WIPO Arbitration and Mediation Center
ADMINISTRATIVE PANEL DECISION
WGCZ S.R.O. v. WhoisGuard, Inc. / Tak Yama, Carrera
Case No. D2019-0908
1. The Parties
Complainant is WGCZ S.R.O. in care of and represented by Fischer Law, P.L., United States of America.
Respondent is WhoisGuard, Inc., Panama / Tak Yama, Carrera, Japan.
2. The Domain Name and Registrar
The disputed domain name <j-xvideos.com> (the “Domain Name”) is registered with NameCheap, Inc. (the “Registrar”).
3. Procedural History
The Complaint was filed with the WIPO Arbitration and Mediation Center (the “Center”) on April 22, 2019. On April 23, 2019, the Center transmitted by email to the Registrar a request for registrar verification in connection with the Domain Name. On April 23, 2019, the Registrar transmitted by email to the Center its verification response disclosing registrant and contact information for the Domain Name which differed from the named Respondent and contact information in the Complaint. The Center sent an email communication to Complainant on April 25, 2019 providing the registrant and contact information disclosed by the Registrar, and inviting Complainant to submit an amendment to the Complaint. Complainant filed an amended Complaint on May 1, 2019.
The Center verified that the Complaint together with the amended Complaint satisfied the formal requirements of the Uniform Domain Name Dispute Resolution Policy (the “Policy” or “UDRP”), the Rules for Uniform Domain Name Dispute Resolution Policy (the “Rules”), and the WIPO Supplemental Rules for Uniform Domain Name Dispute Resolution Policy (the “Supplemental Rules”).
In accordance with the Rules, paragraphs 2 and 4, the Center formally notified Respondent of the Complaint, and the proceedings commenced on May 1, 2019. In accordance with the Rules, paragraph 5, the due date for Response was May 21, 2019. Respondent did not submit any response. Accordingly, the Center notified Respondent’s default on May 22, 2019.
The Center appointed Dinant T. L. Oosterbaan as the sole panelist in this matter on May 24, 2019. The Panel finds that it was properly constituted. The Panel has submitted the Statement of Acceptance and Declaration of Impartiality and Independence, as required by the Center to ensure compliance with the Rules, paragraph 7.
4. Factual Background
Complainant and its predecessors have operated a website under the domain name <xvideos.com> and has used this domain name for several years in connection with the provision of adult entertainment services. According to Alexa Internet the website of Complainant is currently the 46th most visited site globally, as well as the number 1 most visited site under the “Adult” category.
According to the evidence submitted by Complainant, Complainant through its associated company WGCZ a.s. of Prague, Czech Republic, has obtained several registrations for the trademark XVIDEOS, including:
- the trademark XVIDEOS registered with the United States Patent and Trademark Office under number 4341707, filed on September 11, 2012 and a registration date of May 28, 2013; the trademark mentions a date of first used in commerce of April 1, 2007;
- European Union Trade Mark XVIDEOS, number 011945821, filed on July 1, 2013 and registered on November 26, 2013.
The Domain Name <j-xvideos.com> was registered on March 28, 2013. The Domain Name resolves to a website containing pay-per-click links redirecting to various adult content websites competing with Complainant’s services.
5. Parties’ Contentions
Complainant submits that the Domain Name is identical or confusingly similar to Complainant’s XVIDEOS mark as it merely adds “j-” before the mark to make it appear as if it is affiliated with Complainant. Merely adding such letters and/or terms to a registered trademark does nothing to lessen the likelihood of confusion created by the Domain Name. Complainant also submits that it has extensive common law unregistered rights in the XVIDEOS mark, which arose before Respondent registered the Domain Name.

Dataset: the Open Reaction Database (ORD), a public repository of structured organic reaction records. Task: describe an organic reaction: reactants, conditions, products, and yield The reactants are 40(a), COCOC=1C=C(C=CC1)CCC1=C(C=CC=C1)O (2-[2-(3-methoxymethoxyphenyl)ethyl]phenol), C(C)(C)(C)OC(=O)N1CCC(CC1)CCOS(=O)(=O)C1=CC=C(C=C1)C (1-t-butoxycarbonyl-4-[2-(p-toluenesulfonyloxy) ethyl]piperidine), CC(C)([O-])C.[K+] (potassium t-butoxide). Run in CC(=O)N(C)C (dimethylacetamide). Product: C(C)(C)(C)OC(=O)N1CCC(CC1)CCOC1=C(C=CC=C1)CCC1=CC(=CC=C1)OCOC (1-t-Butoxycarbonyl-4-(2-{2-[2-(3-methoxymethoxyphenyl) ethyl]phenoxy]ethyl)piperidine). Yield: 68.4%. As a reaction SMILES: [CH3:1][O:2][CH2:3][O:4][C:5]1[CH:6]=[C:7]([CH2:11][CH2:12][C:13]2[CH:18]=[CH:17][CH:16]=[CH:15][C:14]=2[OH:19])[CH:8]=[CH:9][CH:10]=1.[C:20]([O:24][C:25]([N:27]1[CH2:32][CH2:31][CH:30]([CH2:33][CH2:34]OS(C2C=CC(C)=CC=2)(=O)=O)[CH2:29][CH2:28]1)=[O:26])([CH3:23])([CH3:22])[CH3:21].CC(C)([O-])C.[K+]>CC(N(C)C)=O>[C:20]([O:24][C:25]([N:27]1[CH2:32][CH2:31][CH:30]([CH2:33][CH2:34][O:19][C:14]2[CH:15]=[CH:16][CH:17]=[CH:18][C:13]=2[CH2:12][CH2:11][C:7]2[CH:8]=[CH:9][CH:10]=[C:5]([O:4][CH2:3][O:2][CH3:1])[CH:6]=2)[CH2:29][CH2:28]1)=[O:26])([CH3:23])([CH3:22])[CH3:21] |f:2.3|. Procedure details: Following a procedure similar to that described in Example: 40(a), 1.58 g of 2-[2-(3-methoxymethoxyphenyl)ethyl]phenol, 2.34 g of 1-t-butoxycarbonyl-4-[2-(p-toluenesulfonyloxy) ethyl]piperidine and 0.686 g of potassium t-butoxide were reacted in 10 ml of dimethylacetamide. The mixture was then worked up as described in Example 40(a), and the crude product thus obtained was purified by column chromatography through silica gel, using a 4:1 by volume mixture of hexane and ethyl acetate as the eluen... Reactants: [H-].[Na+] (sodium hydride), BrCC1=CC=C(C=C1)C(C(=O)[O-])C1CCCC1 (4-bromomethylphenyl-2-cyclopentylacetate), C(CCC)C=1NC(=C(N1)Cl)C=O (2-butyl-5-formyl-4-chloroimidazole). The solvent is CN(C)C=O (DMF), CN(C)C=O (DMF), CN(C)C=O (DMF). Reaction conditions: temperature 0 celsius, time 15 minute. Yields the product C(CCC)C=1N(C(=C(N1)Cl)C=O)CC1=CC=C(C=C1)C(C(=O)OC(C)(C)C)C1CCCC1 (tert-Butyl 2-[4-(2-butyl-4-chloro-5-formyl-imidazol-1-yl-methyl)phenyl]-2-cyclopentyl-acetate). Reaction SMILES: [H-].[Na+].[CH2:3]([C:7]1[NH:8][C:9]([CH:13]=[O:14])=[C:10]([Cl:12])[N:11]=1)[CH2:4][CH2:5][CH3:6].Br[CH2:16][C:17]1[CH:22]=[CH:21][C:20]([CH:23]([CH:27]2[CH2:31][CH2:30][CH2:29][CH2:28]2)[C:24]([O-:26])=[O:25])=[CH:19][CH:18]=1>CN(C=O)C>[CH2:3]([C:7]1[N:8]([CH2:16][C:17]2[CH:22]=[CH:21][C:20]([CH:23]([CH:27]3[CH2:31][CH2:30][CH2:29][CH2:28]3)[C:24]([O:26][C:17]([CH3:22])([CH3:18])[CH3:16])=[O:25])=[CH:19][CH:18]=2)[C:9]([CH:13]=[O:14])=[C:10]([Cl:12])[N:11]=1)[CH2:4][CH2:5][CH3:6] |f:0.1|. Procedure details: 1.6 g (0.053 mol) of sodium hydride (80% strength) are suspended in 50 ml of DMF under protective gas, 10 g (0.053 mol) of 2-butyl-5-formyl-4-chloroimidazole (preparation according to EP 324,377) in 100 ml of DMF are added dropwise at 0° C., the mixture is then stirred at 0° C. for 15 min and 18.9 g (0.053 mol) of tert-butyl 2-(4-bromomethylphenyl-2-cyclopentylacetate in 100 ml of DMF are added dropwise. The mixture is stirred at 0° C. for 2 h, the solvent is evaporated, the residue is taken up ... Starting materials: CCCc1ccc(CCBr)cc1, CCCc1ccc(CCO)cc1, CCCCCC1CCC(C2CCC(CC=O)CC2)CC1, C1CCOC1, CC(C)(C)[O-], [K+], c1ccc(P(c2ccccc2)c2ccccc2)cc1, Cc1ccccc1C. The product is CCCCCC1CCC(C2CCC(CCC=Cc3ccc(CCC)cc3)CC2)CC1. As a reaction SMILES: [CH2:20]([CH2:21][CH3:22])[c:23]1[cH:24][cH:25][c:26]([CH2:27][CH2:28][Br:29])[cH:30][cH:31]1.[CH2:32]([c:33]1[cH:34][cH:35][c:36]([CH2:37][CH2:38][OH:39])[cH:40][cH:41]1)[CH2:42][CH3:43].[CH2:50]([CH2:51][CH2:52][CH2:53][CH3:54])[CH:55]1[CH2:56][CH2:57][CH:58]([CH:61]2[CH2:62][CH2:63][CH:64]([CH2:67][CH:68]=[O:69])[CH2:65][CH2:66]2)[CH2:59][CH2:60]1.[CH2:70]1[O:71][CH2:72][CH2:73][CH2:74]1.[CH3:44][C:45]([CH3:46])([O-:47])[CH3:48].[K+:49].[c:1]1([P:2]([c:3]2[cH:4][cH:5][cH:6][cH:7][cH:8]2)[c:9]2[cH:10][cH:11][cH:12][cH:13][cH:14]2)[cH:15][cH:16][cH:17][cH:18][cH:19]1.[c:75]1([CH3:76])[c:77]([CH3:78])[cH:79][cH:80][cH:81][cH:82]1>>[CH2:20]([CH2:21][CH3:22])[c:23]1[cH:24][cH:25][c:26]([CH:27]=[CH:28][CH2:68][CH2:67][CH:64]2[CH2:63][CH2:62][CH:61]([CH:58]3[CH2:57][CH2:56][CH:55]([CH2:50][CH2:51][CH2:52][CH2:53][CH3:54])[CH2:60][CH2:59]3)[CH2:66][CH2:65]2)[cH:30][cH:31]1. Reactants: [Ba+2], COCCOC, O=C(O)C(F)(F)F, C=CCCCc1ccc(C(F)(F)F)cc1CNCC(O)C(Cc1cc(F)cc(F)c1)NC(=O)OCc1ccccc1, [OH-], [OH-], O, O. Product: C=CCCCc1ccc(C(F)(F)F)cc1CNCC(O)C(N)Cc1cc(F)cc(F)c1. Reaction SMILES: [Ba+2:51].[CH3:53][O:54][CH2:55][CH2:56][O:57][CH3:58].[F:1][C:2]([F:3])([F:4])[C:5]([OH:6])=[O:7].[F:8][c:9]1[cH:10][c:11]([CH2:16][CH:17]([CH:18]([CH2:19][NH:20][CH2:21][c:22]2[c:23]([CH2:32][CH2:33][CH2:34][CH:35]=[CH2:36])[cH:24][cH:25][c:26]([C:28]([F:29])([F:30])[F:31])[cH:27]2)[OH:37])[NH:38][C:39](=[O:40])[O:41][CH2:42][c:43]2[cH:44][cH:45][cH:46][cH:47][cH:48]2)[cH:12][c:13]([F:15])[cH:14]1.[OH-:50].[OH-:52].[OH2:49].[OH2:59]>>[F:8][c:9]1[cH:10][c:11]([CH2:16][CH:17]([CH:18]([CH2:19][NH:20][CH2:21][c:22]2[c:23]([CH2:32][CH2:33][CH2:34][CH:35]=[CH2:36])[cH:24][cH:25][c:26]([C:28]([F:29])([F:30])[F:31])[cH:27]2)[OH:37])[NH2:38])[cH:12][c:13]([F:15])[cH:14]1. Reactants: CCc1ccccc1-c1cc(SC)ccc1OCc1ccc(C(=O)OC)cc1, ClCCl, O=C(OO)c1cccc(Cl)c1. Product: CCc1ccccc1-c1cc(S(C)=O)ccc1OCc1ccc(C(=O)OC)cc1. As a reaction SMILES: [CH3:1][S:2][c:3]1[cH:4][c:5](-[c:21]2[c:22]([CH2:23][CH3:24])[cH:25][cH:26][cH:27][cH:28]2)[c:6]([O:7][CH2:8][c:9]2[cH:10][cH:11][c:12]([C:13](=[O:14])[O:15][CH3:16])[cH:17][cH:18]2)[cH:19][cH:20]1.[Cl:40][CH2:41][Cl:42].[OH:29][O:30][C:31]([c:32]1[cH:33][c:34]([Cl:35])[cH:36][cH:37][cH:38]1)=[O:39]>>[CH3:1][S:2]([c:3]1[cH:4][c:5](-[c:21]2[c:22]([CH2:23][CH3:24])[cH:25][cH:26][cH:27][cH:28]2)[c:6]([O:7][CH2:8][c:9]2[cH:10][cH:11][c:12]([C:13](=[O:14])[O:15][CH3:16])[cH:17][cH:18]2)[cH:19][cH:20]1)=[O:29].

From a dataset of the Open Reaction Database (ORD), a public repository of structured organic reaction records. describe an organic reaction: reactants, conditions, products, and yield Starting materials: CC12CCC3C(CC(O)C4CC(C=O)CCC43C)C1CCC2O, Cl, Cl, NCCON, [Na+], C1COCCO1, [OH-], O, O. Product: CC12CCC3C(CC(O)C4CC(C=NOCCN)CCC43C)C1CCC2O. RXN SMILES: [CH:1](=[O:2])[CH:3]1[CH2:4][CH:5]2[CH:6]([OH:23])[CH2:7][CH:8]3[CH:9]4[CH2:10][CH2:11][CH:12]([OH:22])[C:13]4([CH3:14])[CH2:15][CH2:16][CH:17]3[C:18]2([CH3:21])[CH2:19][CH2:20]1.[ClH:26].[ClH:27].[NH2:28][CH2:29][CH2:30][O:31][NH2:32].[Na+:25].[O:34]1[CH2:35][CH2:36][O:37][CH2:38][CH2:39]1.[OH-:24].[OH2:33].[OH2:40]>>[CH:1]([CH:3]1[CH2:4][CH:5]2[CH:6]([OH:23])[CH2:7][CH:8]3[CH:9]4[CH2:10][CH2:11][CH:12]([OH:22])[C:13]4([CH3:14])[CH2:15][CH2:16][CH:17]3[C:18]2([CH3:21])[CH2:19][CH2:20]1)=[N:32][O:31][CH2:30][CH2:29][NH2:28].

According to Complainant, Respondent has neither rights nor legitimate interests in the Domain Name. Complainant asserts that Respondent has no rights or legitimate interests with respect to the Domain Name, the burden then shifts to Respondent to provide concrete evidence that it has rights to, or legitimate interest in the Domain Name. Complainant asserts that Respondent will be unable to provide concrete evidence that it has legitimate rights or a legitimate interest in the Domain Name. The Domain Name has been used to provide services directly competitive with those offered by Complainant; the Domain Name <j-xvideos.com> provides the same kind of adult videos that can be found on the domain name <xvideos.com>. Complainant submits that capitalizing on the fame of a trademark in order to sell goods or services that directly compete with the trademark owner is not a bona fide offering of goods or services nor a legitimate noncommercial or fair use. Complainant asserts that Respondent is using the Domain Name for a commercial purpose, as its “www.j-xvideos.com” website contains advertisements and links to third party websites that compete with Complainant. Respondent is undoubtedly compensated for those links and advertisements. This conduct makes Respondent incapable of using the Domain Name for the bona fide offering of goods and services. Complainant finally submits that after registering the Domain Name all available evidence shows that Respondent’s website immediately offered adult entertainment services identical to those provided by Complainant, going so far as to create a copycat site with a similar layout and duplicating Complainant’s trademark. Respondent’s conduct described continues to this day.
According to Complainant, the Domain Name was registered and is being used in bad faith. Complainant’s common law unregistered trademark rights were well established in 2007. Complainant’s mark was first used in commerce in 2007, and it had both obtained United States trademark rights and become internationally recognized by 2013. Any claim by Respondent that it was not aware of Complainant’s mark when it first registered the Domain Name is not credible. Accordingly, Complainant submits that Respondent’s registration in 2013 was undeniably in bad faith.
Complainant asserts that the use of the Domain Name is also in bad faith. Respondent desired to disrupt Complainant’s business and to divert Internet traffic away from the website of Complainant when Internet users mistakenly arrived at the website of Respondent after searching for the term “xvideos” on an Internet search engine, and then profit when Internet users followed the links on its website. In other words, Respondent hoped to create a likelihood of confusion amongst the public as to the source, sponsorship, affiliation, or endorsement of the website located at the Domain Name. This intent is obvious, given that Respondent is using a website that is practically identical to Complainant’s in content and services provided.
There is no question that this use is in bad faith, as the website under the Domain Name has always existed to poach Internet users from the website of Complainant and profit from the confusion. Respondent could not possibly have independently come up with the Domain Name and then, coincidentally, launched a site that mimics Complainant’s website.